Thursday, 18 May 2017

A Contemporary Finnish Symphonist: Fridrich Bruk

We received a complementary CD from composer Fridrich Bruk earlier this week, showcasing four of his symphonies (nos. 13-16).  Look out for it on our new acquisitions display shelves.

The symphonies are performed by the Lithuanian State Symphony Orchestra, conducted by Imants Resnis.  

Tuesday, 16 May 2017

Podcast Your Research

We've just found a great blog post on the LSE Impact Blog, about the benefits of disseminating your research using social media - and, specifically, by using podcasts.

Podcasting is like broadcasting, over the internet.  It tends to mean an audio recording, and means your research can potentially reach a much wider audience.  Have a look at this!  

When you're sharing something visual, then it's technically a screencast, and offers a whole load of different permutations of audiovisual media.

There's a book, Communicating Your Research By Social Media, which looks really interesting, but we'll get that later on this year.  For now, read the LSE Impact Blog and see if it sets you thinking!
  • What could you podcast about?
  • Or would you use a blog (with or without video)?
  • Or screencast a powerpoint (ditto)
  • Or screencast a powerpoint with voiceover?
  • What technical expertise would you need?
  • Would it be worth learning these skills?  (Rhetorical question!)

New Music for Guitar and Another Instrument by David Braid

Our postbag today included a kind donation of music by RCM guitar and composition graduate, the British David Braid (there's another David Braid, also a composer, in Canada).  So, guitarists - if you fancy trying out some new duets with a flute, mezzo-soprano or violin, just keep an eye on our new acquisition shelves!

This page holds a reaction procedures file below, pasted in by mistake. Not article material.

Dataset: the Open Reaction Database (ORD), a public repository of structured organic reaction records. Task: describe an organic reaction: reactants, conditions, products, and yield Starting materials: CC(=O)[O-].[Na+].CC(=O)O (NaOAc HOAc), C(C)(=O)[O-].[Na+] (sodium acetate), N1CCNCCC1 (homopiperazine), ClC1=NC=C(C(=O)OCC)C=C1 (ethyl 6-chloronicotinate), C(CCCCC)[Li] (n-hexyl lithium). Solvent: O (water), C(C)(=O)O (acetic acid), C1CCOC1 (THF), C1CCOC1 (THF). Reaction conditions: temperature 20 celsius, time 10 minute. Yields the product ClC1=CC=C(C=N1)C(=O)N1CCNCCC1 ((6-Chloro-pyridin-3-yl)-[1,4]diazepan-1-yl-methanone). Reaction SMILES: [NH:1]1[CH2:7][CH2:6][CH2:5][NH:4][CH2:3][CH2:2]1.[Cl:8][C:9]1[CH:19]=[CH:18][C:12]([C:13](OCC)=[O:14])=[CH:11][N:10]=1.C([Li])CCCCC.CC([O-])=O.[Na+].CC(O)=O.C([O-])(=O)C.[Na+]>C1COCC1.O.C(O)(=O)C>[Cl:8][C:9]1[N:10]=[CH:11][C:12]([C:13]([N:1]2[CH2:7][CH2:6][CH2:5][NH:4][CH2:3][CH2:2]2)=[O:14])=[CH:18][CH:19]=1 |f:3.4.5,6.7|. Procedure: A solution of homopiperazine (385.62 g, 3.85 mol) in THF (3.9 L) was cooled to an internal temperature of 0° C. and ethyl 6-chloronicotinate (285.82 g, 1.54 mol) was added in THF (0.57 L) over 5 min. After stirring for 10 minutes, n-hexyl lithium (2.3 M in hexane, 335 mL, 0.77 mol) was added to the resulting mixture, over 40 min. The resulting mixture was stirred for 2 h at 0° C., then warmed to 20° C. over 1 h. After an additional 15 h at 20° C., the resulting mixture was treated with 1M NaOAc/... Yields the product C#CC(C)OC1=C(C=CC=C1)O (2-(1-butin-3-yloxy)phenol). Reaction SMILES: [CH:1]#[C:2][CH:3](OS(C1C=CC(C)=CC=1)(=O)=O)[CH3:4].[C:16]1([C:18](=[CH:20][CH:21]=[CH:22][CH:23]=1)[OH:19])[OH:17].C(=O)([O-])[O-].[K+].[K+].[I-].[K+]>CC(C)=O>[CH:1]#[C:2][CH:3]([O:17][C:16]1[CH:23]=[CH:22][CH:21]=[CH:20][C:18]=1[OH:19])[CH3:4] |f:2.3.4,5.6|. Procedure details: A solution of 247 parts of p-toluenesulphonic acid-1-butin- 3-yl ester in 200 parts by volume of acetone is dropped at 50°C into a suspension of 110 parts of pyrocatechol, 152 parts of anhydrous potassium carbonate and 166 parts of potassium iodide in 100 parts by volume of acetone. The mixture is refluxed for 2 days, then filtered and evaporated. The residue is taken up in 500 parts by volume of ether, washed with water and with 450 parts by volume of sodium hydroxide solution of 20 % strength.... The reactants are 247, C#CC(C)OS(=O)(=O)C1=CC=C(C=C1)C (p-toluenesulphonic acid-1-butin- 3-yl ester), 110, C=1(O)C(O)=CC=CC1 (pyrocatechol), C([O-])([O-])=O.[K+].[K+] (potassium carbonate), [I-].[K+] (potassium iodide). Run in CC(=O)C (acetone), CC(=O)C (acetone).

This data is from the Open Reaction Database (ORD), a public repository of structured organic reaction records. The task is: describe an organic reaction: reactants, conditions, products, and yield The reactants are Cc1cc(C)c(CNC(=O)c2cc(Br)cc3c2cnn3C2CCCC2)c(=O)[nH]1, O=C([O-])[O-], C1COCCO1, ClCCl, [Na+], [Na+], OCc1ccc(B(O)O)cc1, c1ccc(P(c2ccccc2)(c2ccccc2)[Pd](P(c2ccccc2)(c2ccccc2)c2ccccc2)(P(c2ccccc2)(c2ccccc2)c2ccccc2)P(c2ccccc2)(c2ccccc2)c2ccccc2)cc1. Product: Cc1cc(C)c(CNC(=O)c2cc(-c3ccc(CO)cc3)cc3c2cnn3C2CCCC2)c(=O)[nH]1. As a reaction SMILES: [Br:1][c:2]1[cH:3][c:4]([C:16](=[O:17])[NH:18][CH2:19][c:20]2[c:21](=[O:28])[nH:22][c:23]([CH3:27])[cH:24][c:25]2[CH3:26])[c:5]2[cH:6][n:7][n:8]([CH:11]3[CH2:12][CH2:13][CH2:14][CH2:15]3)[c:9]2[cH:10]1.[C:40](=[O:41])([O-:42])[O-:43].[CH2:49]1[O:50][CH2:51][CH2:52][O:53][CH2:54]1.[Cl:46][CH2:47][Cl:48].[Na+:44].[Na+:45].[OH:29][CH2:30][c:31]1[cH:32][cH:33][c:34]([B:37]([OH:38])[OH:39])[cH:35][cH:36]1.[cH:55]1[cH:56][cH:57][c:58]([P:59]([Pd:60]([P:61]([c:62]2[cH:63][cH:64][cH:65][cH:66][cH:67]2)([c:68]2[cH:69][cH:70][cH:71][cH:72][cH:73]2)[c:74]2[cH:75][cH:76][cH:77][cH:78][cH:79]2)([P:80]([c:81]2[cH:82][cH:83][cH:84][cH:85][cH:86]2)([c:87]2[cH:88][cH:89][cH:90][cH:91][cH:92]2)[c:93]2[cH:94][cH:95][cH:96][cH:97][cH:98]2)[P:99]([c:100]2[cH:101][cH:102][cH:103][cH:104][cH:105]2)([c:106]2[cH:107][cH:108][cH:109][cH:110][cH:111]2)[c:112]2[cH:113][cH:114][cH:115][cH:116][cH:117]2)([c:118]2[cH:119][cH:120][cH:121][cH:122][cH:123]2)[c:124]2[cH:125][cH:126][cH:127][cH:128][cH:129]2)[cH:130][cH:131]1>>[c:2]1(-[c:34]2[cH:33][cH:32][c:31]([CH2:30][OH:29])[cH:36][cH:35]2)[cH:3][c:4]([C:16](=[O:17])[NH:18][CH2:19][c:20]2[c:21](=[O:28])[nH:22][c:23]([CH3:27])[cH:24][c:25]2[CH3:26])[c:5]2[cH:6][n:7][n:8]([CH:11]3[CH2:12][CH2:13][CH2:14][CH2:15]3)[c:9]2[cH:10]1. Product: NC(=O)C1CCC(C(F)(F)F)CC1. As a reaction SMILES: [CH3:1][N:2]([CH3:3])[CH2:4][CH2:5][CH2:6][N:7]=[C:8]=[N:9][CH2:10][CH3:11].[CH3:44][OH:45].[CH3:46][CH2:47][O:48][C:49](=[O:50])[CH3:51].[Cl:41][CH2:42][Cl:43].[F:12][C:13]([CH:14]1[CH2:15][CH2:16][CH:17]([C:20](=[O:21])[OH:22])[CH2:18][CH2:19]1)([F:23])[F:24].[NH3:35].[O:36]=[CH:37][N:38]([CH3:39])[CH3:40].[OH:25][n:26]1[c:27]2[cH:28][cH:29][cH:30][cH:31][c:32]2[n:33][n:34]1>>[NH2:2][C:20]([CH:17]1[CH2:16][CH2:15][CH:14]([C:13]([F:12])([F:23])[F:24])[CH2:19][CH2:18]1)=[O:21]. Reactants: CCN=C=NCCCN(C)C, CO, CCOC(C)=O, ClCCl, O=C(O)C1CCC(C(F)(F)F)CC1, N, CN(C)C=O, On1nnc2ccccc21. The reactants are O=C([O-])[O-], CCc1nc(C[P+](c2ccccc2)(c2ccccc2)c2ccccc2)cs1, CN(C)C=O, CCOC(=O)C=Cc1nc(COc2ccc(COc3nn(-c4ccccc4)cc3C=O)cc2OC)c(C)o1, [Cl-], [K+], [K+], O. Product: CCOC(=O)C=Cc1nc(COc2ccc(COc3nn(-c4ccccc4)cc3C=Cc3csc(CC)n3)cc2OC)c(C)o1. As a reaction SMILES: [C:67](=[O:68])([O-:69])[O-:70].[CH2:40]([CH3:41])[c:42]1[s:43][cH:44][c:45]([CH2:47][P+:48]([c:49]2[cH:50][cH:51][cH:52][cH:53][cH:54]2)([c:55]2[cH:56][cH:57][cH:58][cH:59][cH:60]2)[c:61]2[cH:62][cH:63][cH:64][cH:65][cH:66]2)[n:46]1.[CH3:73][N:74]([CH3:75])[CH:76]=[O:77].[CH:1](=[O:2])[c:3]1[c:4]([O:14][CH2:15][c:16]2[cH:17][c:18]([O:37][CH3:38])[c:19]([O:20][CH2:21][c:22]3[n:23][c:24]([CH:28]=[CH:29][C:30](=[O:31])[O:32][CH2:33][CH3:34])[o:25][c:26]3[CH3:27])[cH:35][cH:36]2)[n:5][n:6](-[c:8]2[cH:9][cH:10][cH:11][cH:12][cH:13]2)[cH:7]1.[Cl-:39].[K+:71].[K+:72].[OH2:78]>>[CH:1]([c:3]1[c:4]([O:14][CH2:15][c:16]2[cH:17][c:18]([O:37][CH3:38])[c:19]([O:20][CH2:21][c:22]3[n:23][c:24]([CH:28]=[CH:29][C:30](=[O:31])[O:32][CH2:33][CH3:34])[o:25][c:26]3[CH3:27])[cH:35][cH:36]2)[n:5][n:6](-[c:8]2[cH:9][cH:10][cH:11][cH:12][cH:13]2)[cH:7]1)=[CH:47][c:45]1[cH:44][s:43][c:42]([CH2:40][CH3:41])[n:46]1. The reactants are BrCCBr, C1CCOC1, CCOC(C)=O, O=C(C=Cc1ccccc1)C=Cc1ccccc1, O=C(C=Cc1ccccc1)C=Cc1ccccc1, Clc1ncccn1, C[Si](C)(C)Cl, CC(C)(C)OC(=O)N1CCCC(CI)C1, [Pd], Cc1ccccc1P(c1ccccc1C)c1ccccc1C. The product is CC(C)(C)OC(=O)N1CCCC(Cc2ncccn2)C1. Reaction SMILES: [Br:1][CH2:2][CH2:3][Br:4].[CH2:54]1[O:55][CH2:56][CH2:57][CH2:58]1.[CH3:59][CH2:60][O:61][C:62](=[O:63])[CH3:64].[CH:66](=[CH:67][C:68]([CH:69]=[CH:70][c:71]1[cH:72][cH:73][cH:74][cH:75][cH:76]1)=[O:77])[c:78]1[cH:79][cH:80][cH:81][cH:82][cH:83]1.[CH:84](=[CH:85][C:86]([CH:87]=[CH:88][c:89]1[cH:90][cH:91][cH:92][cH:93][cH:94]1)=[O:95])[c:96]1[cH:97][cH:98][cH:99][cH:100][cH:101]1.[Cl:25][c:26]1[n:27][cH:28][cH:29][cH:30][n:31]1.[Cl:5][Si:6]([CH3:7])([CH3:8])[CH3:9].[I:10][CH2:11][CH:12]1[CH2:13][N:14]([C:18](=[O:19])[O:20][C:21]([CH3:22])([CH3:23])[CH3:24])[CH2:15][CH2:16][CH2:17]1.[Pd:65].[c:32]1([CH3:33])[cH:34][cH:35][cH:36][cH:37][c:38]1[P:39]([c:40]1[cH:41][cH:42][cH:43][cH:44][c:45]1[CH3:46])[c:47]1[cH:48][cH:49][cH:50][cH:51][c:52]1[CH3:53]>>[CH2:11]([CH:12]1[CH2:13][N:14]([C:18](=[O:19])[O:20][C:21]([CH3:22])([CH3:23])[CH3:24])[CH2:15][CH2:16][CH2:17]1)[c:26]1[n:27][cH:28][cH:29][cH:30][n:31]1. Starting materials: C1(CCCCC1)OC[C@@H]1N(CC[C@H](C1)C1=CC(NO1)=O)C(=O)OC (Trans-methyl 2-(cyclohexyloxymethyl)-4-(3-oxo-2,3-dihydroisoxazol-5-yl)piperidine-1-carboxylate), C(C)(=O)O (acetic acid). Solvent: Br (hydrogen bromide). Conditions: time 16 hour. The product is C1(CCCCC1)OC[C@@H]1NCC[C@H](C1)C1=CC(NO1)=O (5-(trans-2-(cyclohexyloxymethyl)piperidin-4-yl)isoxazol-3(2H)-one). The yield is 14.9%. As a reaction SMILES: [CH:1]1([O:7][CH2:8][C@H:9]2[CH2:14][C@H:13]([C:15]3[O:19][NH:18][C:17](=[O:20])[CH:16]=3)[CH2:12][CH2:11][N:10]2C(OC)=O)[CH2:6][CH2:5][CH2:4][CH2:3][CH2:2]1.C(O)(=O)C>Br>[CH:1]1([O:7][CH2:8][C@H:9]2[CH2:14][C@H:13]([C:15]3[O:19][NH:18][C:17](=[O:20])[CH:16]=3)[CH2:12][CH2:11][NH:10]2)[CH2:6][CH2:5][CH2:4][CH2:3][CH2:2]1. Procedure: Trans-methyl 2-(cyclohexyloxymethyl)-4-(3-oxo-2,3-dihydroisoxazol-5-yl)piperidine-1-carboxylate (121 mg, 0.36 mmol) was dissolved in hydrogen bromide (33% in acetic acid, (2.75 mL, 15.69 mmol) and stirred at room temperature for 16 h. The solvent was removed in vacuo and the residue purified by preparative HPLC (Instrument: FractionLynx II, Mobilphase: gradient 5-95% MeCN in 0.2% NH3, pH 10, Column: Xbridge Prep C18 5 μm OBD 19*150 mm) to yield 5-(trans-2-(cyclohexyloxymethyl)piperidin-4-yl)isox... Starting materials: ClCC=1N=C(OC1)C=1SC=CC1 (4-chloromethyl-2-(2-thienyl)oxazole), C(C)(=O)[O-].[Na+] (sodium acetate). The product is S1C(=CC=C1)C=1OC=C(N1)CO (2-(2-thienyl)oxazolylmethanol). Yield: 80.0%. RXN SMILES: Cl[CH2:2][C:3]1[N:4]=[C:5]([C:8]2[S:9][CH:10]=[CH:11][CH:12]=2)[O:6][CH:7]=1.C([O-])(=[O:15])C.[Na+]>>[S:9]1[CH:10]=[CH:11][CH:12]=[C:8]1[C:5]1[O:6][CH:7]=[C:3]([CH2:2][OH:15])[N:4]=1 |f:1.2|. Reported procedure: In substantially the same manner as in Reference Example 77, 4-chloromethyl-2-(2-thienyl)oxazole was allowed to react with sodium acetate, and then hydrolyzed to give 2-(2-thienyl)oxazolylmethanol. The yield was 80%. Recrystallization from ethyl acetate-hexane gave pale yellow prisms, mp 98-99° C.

• Invocation and Continuum - flute and guitar
  • Songs of Contrasting Subjects - mezzo-soprano and guitar
  • Perpetual Pavan - violin and guitar
  • From Dance to Fugue - violin and guitar
 Check the catalogue here

Glasgow to Dorchester, Anyone? English Music Festival

We've just heard about a music festival which will undoubtedly be enjoyable ... are any of our readers going to be anywhere near Dorchester between 26th-29th May?  Click the link for more info.

English Music Festival

Warlock - Delius - Britten - Ireland - Dring (and more) 

Monday, 15 May 2017

Historical Accuracy: Dance a Branle or an Almaine

In the UK, we're fortunate to have an organisation called the Historical Dance Society.  If you are an actor or opera singer, you might be interested to learn how historical dances were actually performed, so  this is definitely a website to save to your favourites:-


The Ould Almaine
  • Dances from 12th to early 20th century
  • Music
  • Costume
  • Research
  • Education
  • Promotion
(As a matter of interest, the Society was formerly called the Dolmetsch Historical Dance Society.  Arnold Dolmetsch founded the firm that makes recorders, and the Historical Dance Society was named after his wife Mabel Dolmetsch.  You could say they left quite a cultural legacy!) 

Thursday, 11 May 2017

WFH (Working From Home) - Resources For Our Staff and Students

Staff and students at the Royal Conservatoire of Scotland have a wide array of electronic resources to enhance their teaching and learning. But what if you're not on campus today?  Our e-resources can generally be used at home as well - no problem. And if you do encounter an access problem?  It's usually just a question of knowing how to login off-site.  We have instructions on the library portal pages.

Easy Offsite Access:- 
  1. Log into the Portal
  2. Look for the Library pages
  3. Look for the Offsite Access Guides
The Portal looks different for students and staff:-

STUDENT PORTAL   Log into the Portal

Once you get to the list of links, click on 'Offsite Access Guides for E-Resources' 
Please contact the library if you need further help getting into your chosen resource.